English Language & Usage Stack Exchange is a question and answer site for linguists, etymologists, and serious English language enthusiasts. Join them; it only takes a minute:

Sign up
Here's how it works:
  1. Anybody can ask a question
  2. Anybody can answer
  3. The best answers are voted up and rise to the top

This is from the transcript of a podcast.

How many times has it happened to you: you’re sitting around watching a rerun of Friends and you think: Man, if only I could catch a whiff of that hazelnut mochaccino they’re all pretending to drink. Well, me neither.

But engineers have now developed a programmable, odor-emitting device that, like it or not, brings us one step closer to realizing the dream of smell-a-vision.

Here is my question:

How to understand "like it or not" here?

share|improve this question
up vote 6 down vote accepted

The phrase is a shortening of whether you like it or not.

I.e. whether you think the consequence of the action is good or bad doesn't matter, it will occur anyway.

So for your snippet, the author is saying that it doesn't matter if you like the idea of smell-a-vision[sic] the aforementioned device is getting us one step closer to that reality.

share|improve this answer

"Like it or not" is shorthand for a longer expression, "Whether you like it or not," that is, whether you like a thing or you do not like it, it is what it is anyway.

"Like it or not" is a phrase added to tell the listener that the speaker is claiming to withhold judgment but recognizes that there are good and bad implications to what he is saying.

"Like it or not, this is the way it is," might be something a boss says to an employee once the boss has made a decision, if the employee responds negatively.

share|improve this answer
It's worth noting that Smell-o-vision is something that people don't always like, in historical attempts to create it and in humorous portrayals in pop culture. In the context of the podcast, the speaker is suggesting that you probably don't want to smell everything that comes with smell-o-vision - the speaker says "like it or not," but is really saying you won't like it and you have to accept it will happen anyway. – aedia λ Jun 20 '11 at 20:41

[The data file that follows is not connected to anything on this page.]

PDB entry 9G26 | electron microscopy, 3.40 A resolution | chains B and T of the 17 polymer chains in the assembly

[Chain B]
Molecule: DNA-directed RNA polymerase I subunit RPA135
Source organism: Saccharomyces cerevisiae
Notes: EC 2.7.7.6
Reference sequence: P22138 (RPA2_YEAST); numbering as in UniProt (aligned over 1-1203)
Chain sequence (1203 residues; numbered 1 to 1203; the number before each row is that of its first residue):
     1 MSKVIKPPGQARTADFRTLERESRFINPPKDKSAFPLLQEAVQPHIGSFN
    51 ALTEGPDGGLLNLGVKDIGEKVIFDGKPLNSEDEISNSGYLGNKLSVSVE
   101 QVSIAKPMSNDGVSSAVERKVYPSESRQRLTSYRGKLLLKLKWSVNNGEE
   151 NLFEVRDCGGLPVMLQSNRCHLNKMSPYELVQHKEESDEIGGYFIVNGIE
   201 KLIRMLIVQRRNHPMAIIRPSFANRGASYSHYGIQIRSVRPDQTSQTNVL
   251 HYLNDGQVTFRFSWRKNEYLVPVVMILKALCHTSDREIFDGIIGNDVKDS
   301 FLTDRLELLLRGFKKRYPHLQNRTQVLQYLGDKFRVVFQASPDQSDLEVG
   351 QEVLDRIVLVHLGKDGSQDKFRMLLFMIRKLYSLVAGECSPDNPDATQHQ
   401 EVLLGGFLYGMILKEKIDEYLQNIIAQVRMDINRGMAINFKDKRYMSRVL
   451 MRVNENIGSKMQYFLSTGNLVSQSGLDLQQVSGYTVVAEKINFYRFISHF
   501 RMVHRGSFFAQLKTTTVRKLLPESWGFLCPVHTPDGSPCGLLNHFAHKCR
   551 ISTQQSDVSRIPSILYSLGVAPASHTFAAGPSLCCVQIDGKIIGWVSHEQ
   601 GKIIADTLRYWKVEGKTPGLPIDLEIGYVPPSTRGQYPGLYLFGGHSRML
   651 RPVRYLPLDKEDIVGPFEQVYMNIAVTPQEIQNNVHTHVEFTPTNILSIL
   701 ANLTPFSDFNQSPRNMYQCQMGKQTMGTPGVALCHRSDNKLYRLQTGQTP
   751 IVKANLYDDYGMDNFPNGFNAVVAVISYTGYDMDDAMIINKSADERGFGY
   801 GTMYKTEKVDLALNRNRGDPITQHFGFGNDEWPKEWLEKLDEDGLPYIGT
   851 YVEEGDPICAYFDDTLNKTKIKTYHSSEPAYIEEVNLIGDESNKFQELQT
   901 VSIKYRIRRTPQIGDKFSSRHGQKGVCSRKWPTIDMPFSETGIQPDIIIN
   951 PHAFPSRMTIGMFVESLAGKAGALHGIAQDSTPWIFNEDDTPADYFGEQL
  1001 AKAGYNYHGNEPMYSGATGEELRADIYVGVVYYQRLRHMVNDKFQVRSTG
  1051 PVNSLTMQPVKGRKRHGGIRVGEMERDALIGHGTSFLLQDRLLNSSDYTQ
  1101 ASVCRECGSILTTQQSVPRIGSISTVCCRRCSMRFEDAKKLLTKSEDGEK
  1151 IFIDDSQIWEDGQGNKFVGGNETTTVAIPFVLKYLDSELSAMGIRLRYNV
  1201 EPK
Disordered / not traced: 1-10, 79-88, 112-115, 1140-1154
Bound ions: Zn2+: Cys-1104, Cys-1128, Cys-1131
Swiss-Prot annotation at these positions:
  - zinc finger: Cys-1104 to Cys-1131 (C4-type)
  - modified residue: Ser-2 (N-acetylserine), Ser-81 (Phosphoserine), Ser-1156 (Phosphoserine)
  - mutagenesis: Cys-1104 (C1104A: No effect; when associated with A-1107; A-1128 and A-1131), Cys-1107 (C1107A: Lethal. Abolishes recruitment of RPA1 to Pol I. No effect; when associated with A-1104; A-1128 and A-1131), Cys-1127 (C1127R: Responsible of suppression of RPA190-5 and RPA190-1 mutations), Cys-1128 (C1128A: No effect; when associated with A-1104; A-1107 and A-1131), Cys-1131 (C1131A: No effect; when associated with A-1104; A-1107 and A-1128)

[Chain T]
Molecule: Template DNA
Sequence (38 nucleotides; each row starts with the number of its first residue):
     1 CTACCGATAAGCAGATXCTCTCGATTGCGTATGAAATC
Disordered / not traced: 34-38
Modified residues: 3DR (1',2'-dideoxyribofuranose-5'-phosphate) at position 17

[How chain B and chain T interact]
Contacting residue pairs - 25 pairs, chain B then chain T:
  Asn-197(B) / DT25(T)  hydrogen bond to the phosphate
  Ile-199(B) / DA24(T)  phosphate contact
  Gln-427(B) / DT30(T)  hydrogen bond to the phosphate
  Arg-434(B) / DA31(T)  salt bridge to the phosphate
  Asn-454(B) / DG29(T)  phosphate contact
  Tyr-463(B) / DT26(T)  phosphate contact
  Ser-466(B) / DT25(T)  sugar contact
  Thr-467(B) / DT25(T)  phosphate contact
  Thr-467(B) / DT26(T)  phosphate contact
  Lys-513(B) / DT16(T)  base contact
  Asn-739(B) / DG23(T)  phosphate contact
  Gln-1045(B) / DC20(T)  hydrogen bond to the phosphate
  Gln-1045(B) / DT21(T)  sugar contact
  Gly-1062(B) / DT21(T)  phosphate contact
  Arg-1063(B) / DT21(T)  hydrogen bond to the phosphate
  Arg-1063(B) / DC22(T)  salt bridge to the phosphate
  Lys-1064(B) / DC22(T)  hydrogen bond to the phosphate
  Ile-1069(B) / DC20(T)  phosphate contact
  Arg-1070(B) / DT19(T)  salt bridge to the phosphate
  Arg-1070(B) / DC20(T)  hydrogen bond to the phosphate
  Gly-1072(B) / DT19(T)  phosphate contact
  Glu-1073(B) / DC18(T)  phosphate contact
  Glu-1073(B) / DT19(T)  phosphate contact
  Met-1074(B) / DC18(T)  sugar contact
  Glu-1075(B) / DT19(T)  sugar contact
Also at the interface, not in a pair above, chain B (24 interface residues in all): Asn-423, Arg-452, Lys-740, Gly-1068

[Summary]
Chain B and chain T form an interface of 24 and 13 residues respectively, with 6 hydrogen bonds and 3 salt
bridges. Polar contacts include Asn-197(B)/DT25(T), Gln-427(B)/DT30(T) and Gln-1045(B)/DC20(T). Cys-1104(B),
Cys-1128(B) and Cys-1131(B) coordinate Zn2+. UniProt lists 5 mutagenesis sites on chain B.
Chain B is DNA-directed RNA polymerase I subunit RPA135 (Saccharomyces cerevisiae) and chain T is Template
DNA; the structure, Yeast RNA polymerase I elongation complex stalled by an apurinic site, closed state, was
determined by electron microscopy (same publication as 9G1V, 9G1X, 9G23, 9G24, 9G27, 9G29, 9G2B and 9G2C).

The phrase "like it or not" is used to indicate that something will happen even if you do not like it/want it.

In the above transcript, it means that the the odor-emitting device will bring us one step closer to smell-a-vision even if you don't like the idea of such a device.

share|improve this answer

As others have said, it means that something will occur regardless of whether you want it to or not. Similar to willy-nilly (second definition).

share|improve this answer

protected by Rathony Jun 2 at 13:33

Thank you for your interest in this question. Because it has attracted low-quality or spam answers that had to be removed, posting an answer now requires 10 reputation on this site (the association bonus does not count).

Would you like to answer one of these unanswered questions instead?

Not the answer you're looking for? Browse other questions tagged or ask your own question.